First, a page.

Tired of bowl games? Get ready, there are four new ones coming to college football in 2014.

Here's an odd story: Fake representatives of USC are reaching out to coaching candidates.

Auburn defensive tackle Jeff Whitaker will take a redshirt season.

UCLA lost tackle Torian White for the rest of the year with an ankle injury suffered against Utah.

Minnesota's president has renewed his support for coach Jerry Kill.

What has happened to Texas' athletic department?

Is Jadeveon Clowney tanking for the NFL Draft?

Virginia coach Mike London received the vote of confidence from his athletic director this week.

Why isn't Florida running back Kelvin Taylor playing this year?

Utah tight end Jake Murphy suffered a broken wrist against UCLA.

Should California fire defensive coordinator Andy Buh?

Texas A&M defensive tackle Kirby Ennis will miss the rest of the season with a knee injury.

Oklahoma linebacker Corey Nelson will miss the rest of the season with a torn pectoral muscle.

Who replaces quarterback Chuckie Keeton at Utah State?

 

Teaser:
Post date: Tuesday, October 8, 2013 - 16:00
All taxonomy terms: College Football, Georgia Bulldogs
Path: /college-football/todd-gurley-doubtful-saturdays-game-against-missouri
Body:

Georgia running back Todd Gurley missed the Bulldogs' overtime win against Tennessee due an ankle injury suffered the week before against LSU. Mark Richt told reporters that the star running back will likely sit for a second straight week with the ankle injury. Reports indicated that Gurley is just 50/50 at this point in time. This is the latest in a rash of injuries that has plagued Mark Richt's squad. Earlier this week it was announced that RB Keith Marshall and WR Justin Scott-Wesley would miss the remainder of the season with ACL injuries. Georgia will turn to 5-9, 183 pound true freshman RB J.J. Green.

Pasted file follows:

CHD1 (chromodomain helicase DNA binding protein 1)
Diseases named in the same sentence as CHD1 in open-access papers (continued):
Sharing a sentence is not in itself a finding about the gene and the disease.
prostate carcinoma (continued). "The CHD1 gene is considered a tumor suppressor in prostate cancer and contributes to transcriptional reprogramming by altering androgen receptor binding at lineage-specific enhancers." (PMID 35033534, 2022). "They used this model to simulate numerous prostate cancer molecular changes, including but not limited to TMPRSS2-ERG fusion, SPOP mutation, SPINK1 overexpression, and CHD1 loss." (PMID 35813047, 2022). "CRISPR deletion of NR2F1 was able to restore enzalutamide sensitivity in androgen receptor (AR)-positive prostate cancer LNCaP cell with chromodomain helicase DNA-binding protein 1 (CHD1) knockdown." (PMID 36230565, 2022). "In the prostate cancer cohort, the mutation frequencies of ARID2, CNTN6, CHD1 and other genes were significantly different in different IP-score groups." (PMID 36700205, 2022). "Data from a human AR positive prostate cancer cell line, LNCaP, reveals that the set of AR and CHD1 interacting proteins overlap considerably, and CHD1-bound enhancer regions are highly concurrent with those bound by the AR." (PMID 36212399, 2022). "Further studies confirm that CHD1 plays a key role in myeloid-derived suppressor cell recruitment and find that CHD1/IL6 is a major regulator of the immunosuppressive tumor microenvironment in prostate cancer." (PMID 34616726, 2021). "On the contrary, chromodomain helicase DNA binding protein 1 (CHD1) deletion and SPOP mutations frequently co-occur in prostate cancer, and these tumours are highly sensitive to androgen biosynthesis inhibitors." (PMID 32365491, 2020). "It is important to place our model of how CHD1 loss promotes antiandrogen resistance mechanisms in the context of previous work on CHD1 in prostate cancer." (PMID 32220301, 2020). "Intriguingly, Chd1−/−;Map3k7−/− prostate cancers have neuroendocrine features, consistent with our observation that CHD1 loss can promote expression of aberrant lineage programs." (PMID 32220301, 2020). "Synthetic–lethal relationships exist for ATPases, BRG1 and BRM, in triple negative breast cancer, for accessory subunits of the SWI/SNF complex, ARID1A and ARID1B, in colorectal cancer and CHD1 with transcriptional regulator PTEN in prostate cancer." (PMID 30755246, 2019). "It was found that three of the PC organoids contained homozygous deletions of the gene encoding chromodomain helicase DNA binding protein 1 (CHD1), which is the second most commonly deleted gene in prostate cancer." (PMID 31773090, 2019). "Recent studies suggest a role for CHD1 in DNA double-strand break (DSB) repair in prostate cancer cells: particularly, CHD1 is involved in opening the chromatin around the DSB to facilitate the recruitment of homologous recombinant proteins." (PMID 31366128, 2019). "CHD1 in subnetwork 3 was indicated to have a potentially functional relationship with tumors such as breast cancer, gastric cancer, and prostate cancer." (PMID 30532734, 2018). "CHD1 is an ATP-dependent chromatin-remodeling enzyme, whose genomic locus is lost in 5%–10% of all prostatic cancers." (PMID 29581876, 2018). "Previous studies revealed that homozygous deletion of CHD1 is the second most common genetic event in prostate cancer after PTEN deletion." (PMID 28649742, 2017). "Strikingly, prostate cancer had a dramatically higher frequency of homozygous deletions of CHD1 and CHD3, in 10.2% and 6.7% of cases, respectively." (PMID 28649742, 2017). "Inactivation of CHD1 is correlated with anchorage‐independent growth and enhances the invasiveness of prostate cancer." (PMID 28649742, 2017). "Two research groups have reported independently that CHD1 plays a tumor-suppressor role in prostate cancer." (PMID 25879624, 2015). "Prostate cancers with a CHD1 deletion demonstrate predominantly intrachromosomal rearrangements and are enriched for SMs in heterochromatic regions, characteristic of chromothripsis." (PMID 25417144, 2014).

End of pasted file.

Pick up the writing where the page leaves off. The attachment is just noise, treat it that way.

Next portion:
Teaser:
Post date: Tuesday, October 8, 2013 - 14:00
All taxonomy terms: College Football
Path: /college-football/texas-will-wear-special-nike-uniforms-red-river-rivalry
Body:

The 2013 Nike Pro Combat Red River Rivalry uniforms feature gold and chrome accents in reference to the Golden Hat trophy, a golden replica of a 10-gallon cowboy hat that has been kept in possession by the winning school's athletics department since 1929. The Texas jerseys feature a gold Red River Rivalry patch and will a gold outline around the numbers. The inside of the neckline features "Longhorns" and a custom tag reads "Texas Longhorns Red River Rivalry".

The Longhorns will wear a special gold edition of the Nike Vapor Jet II gloves. Texas' glove features a white team logo over the gold palm and embroidered "Longhorns" on the inside.

Teaser:
Post date: Tuesday, October 8, 2013 - 13:00
All taxonomy terms: Kevin Harvick, NASCAR
Path: /nascar/nascar-numbers-game-6-amazing-stats-charlotte-motor-speedway
Body:

Have yourself a day, Kevin Harvick.

The lame-duck, beer-and-sandwich-stealing vulture turned NASCAR’s Chase on its head when he tamed the unpredictable Kansas Speedway last weekend, something you were warned about, by leading over half of the race as his competition spent the weekend executing more triple axels than you’d see at a figure-skating event.

This weekend, he heads to Charlotte Motor Speedway as the track’s most recent winner. He ranks seventh in Charlotte PEER — a measure of a driver’s production in equal equipment — and is a two-time victor in the CoT/Gen-6 era, but has never won a NASCAR Sprint Cup Series race at the 1.5-mile facility outside the month of May. He’s not an outright favorite, but he’s favorite-ish. If he can enact his plodding ways in a more expedited process — Saturday night’s race is 100 miles shorter than the mammoth Coca-Cola 600 — he could be reckoned with in a late-race scenario.


5.2  The difference in Harvick’s clean average finish — his average result of races in which he did not suffer a race-altering accident or mechanical failure — in the CoT/Gen-6 era between May’s Coke 600 and October’s Bank of America 500 is 5.2.